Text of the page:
Do you need to pay income tax on Diwali gifts?

Do you need to pay income tax on Diwali gifts?

Tax & Auditing

Vakilsearch Staff

Vakilsearch Staff

189 week ago — 4 min read

It’s a matter of just a few days before we get to celebrate the ‘festival of lights’ we love so dearly. Right? However, the ‘air’ this time may be a touch different, courtesy, the COVID-19 pandemic. Yes, the ‘bug’ is still in the air and we may miss some of the vigour associated with Diwali this time around. Let’s see what is Income Tax on Diwali gifts?


But, there is one thing that’s not going to change; come what may! Any guesses? You are right! It’s ‘gifts’.


We Indians like to express our warm feelings/gratitude for each other through gifts during ‘Diwali’. You must have made your ‘gift plans’ ready by now. You may be expecting some delightful gifts to come your way as well. But, have one thing crossed your mind so far? The taxation part of ‘gifts’?


Don’t bother! We are here to clear everything to you!

The income tax rules say you need to report any income other than salary (like the gift, prize, lottery etc) to the taxation department in your ITR. The Income Tax Act 1961 specifies all types of receipts as individual earnings and gifts are no exception. The gifts may be of any form- jewellery, cash, shares, and any other movable and immovable property. If the value of the gifts you receive in a financial year exceeds Rs 50000, the entire amount will be taxed as a part of your income.


To add to this, if you have received any gift (in the form of cash or kind), the same needs to be reported in the ‘income from other sources’ head in your ITR. Such receipts will be taxed as per the tax slab applicable to you. Also, 4% of cess will be charged on them. No allowance or deduction (u/s 80 C or 80 D) is permissible on such an income.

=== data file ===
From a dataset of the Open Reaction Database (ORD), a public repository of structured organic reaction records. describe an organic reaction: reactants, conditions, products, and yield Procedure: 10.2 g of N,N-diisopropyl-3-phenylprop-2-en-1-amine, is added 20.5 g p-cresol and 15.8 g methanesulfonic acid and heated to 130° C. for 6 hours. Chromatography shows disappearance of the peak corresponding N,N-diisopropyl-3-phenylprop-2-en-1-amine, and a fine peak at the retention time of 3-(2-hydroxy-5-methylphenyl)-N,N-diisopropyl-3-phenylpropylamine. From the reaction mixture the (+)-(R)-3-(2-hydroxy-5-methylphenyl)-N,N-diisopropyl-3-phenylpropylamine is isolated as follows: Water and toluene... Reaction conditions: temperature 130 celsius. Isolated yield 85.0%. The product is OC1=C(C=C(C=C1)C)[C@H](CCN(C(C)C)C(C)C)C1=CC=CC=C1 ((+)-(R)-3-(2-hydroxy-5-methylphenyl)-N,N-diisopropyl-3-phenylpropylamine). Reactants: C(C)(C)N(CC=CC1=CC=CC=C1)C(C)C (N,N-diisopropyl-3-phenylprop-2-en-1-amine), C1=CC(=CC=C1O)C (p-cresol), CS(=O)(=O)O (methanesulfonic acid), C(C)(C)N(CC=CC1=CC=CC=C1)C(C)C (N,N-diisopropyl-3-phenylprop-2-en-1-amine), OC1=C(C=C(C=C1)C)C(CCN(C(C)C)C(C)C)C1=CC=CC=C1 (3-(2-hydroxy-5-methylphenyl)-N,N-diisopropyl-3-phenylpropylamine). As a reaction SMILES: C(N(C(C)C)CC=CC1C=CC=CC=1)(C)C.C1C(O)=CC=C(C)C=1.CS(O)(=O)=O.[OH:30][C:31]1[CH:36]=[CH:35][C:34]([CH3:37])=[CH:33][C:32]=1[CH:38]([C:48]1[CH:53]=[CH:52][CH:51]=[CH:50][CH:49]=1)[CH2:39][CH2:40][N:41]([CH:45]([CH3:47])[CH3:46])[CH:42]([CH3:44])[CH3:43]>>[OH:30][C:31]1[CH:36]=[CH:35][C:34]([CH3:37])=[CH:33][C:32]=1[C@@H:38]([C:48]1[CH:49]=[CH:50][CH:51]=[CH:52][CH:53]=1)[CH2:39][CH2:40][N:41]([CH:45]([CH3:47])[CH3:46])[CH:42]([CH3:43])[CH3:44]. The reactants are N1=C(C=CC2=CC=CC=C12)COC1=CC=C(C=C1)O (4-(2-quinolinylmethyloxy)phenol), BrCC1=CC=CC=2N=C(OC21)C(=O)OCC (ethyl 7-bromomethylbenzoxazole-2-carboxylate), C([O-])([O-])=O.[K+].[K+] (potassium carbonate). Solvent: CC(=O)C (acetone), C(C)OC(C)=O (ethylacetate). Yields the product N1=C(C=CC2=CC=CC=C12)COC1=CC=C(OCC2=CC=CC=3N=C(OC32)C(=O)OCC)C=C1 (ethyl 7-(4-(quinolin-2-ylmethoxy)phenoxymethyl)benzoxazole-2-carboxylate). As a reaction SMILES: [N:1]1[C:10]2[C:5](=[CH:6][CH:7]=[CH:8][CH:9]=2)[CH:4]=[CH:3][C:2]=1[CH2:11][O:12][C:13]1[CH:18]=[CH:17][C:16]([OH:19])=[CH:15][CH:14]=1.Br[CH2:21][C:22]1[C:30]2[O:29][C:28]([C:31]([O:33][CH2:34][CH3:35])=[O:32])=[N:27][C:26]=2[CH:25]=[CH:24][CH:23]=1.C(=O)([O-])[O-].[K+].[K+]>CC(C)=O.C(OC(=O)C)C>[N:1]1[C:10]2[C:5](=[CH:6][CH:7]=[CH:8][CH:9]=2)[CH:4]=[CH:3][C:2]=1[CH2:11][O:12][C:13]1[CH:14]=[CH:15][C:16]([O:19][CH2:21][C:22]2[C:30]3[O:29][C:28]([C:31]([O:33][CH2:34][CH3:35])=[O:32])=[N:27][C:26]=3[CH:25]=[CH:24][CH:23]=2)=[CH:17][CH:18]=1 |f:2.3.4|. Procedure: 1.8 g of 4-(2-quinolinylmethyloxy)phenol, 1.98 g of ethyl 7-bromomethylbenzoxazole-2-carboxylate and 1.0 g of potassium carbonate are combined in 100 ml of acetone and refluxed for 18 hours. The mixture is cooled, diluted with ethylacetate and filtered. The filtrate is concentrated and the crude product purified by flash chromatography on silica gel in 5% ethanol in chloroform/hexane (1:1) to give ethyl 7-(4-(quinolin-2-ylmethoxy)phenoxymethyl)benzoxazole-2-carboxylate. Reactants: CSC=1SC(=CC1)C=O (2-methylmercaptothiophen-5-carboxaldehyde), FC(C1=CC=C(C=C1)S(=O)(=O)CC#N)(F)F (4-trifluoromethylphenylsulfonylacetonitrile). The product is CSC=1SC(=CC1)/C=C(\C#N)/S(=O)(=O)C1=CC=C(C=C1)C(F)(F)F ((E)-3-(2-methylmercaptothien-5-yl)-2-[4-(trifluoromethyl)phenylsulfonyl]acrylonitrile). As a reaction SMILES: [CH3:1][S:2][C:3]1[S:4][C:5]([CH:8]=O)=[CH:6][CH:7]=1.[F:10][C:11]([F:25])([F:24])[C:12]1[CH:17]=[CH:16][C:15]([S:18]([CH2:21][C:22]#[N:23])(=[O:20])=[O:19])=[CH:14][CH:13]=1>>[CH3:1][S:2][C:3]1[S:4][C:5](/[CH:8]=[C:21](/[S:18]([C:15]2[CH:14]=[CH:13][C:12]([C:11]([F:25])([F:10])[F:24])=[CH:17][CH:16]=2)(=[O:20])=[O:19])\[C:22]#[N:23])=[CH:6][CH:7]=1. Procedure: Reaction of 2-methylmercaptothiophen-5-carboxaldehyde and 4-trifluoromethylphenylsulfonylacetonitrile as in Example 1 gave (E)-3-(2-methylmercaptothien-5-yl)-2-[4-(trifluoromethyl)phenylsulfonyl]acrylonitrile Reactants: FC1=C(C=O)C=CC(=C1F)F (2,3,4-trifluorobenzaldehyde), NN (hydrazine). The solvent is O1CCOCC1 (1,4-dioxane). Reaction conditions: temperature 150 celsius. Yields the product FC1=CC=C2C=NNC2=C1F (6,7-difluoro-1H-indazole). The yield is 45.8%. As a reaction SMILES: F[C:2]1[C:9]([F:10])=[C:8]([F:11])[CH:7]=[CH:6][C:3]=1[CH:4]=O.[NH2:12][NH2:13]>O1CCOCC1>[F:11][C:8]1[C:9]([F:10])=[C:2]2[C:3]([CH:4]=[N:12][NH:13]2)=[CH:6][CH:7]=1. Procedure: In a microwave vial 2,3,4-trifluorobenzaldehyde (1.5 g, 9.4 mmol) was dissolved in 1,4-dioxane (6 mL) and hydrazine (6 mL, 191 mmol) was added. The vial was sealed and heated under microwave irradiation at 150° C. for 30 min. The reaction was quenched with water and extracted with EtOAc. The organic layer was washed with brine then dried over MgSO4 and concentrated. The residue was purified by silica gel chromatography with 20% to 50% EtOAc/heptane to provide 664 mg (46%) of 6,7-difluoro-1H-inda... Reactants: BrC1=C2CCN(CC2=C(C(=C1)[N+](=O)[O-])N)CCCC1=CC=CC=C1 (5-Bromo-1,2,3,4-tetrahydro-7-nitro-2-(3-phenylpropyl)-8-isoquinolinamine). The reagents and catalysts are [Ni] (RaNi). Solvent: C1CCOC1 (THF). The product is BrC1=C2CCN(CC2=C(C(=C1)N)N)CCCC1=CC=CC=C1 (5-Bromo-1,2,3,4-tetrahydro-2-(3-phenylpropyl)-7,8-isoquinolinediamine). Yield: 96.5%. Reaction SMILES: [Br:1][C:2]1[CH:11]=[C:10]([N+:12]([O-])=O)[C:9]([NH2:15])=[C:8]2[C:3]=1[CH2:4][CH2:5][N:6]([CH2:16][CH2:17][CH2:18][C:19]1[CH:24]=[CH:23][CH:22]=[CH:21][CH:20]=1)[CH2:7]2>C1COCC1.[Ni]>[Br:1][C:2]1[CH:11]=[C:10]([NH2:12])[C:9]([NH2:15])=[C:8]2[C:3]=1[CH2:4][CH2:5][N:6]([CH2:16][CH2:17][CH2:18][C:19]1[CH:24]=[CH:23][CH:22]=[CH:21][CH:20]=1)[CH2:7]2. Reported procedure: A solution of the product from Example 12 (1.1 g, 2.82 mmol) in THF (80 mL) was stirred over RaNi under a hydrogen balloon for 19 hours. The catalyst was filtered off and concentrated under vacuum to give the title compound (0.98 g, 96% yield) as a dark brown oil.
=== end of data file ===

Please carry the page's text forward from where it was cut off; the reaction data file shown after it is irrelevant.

Also read: How to pay your Income Tax using Challan 280


Feeling stressed? Don’t be! Here is a ‘soothing balm’ for you!

Section 56(2) of the IT Act says that tax is exempted if you receive gifts from your relatives. But you can’t just show any ‘giver’ as your relative. To avoid any ambiguity, the Income Tax rules have promptly specified persons who can be considered as ‘relatives’ for this purpose. These include-

  1. Parents
  2. Spouse
  3. Brothers and sisters of you/your spouse
  4. Brothers and sisters of your parents
  5. Lineal descendants of you/your spouse
  6. Spouse of persons mentioned above


Please note: Gifts received from friends are taxable.


Also read: Benefits of filing Income Tax Returns (ITR)


Please keep in mind the following points as well

  • Gifts received on the occasion of marriage are tax-free. Therefore, if your marriage is in and around ‘Diwali’, you can expect your gifts to be tax-free.
  • Let us suppose you have received a car from your relative at your wedding. Do make sure the date mentioned in the gift deed is the date of your marriage or a date sufficiently close to it.
  • Any gift you receive as a result of will/inheritance is not taxable. However, any rental or other income generated from such a gift (property or house will be taxed under the head ‘income from other sources’.
  • Any gift received in contemplation of the death of the donor is exempted from tax.


Hope the above gave you enough idea about the taxation part of gifts. So, you can now ‘tweak’ your gift plans accordingly. Enjoy all the festivities!


Happy Diwali in advance!


Also read: Buy unique Diwali gifts online this season


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Disclaimer: The views and opinions expressed in this article are those of the author and do not necessarily reflect the views, official policy or position of GlobalLinker.


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